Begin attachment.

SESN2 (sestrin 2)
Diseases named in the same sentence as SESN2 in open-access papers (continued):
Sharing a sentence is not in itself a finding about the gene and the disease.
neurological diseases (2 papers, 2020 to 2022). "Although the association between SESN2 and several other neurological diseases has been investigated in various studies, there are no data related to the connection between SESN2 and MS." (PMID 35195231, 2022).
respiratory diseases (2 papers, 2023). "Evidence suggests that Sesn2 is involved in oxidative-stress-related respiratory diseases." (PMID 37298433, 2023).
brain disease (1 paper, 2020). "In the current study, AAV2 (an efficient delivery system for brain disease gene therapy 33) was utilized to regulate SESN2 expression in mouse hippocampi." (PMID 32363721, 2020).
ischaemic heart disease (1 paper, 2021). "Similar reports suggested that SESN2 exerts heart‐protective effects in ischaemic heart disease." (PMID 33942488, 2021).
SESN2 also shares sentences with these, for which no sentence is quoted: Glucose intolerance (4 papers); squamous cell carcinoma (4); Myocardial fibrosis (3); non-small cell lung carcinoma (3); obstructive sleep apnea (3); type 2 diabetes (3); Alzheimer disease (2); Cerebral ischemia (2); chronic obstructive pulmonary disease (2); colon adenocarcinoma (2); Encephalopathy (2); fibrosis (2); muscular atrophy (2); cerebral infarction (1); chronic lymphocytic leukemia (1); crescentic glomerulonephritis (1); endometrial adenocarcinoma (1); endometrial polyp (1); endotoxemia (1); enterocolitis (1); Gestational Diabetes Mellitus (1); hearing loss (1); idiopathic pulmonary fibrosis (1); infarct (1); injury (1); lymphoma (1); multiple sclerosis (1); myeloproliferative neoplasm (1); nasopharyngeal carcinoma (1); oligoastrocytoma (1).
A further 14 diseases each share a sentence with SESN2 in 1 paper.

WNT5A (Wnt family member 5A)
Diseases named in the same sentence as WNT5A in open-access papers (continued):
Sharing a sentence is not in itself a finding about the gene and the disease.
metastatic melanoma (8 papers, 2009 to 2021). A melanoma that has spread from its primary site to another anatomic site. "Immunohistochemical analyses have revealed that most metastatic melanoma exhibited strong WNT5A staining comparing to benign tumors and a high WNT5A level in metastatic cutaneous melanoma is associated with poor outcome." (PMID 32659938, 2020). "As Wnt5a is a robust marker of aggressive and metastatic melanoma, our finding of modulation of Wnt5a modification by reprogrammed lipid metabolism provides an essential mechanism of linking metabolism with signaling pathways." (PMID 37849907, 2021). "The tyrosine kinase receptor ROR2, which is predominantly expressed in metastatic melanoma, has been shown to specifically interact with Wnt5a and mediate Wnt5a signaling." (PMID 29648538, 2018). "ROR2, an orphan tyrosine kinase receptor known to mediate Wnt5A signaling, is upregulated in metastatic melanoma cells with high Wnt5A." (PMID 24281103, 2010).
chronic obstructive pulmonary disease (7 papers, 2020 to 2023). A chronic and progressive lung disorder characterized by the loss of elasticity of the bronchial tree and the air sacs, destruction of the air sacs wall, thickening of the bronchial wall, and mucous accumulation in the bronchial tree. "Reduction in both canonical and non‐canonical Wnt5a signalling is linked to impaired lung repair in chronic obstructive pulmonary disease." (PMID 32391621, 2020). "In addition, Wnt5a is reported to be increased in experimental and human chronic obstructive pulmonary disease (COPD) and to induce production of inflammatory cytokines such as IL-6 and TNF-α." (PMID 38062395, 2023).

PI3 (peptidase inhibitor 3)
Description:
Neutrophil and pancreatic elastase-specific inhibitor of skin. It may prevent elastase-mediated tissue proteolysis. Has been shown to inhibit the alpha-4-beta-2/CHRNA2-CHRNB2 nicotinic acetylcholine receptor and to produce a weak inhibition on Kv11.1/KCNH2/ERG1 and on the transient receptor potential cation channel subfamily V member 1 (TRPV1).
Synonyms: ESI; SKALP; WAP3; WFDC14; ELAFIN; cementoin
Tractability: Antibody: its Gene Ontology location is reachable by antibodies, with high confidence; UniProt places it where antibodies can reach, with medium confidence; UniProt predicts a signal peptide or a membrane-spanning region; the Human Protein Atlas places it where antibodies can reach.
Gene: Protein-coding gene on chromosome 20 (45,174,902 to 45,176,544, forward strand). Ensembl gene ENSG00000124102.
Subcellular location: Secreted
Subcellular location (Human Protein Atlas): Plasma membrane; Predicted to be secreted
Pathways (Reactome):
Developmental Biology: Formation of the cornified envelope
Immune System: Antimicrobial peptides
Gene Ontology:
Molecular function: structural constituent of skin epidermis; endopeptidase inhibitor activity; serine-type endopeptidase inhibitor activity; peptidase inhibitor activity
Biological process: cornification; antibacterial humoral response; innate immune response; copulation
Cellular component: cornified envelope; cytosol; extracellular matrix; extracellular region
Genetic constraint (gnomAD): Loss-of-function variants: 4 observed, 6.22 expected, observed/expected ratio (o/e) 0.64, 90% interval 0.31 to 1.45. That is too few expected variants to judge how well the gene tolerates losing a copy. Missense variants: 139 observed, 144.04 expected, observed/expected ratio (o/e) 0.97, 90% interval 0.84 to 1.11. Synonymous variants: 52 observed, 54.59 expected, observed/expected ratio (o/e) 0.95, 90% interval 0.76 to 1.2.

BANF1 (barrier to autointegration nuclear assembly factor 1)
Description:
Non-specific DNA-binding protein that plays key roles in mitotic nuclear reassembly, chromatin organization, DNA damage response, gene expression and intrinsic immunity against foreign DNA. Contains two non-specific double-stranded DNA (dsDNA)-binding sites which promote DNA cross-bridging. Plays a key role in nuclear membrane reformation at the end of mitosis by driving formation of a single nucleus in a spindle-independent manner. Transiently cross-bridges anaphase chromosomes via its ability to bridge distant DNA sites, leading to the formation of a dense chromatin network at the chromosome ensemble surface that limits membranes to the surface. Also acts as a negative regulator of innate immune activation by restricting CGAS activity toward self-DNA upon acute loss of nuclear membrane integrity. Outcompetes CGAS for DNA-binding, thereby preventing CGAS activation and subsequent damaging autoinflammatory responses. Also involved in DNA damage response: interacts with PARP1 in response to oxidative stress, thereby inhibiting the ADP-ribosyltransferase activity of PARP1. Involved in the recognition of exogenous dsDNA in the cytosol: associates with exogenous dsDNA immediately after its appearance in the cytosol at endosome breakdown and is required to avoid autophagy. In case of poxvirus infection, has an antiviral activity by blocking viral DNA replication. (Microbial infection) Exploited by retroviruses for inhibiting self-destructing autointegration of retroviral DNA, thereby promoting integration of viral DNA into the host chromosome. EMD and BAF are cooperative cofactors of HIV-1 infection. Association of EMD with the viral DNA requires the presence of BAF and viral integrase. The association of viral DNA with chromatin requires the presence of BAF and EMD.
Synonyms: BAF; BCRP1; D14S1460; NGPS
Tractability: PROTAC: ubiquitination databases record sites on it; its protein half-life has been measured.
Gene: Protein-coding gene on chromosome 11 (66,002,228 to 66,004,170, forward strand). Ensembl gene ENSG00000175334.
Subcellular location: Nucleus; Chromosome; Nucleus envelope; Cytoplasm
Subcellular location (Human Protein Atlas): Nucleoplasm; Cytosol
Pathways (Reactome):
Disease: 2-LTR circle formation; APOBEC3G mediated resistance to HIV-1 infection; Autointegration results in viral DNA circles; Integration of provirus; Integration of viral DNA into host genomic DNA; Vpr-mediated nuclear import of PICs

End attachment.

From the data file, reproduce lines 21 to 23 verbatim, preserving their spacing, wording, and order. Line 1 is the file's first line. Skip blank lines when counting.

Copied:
Subcellular location: Secreted
Subcellular location (Human Protein Atlas): Plasma membrane; Predicted to be secreted
Pathways (Reactome):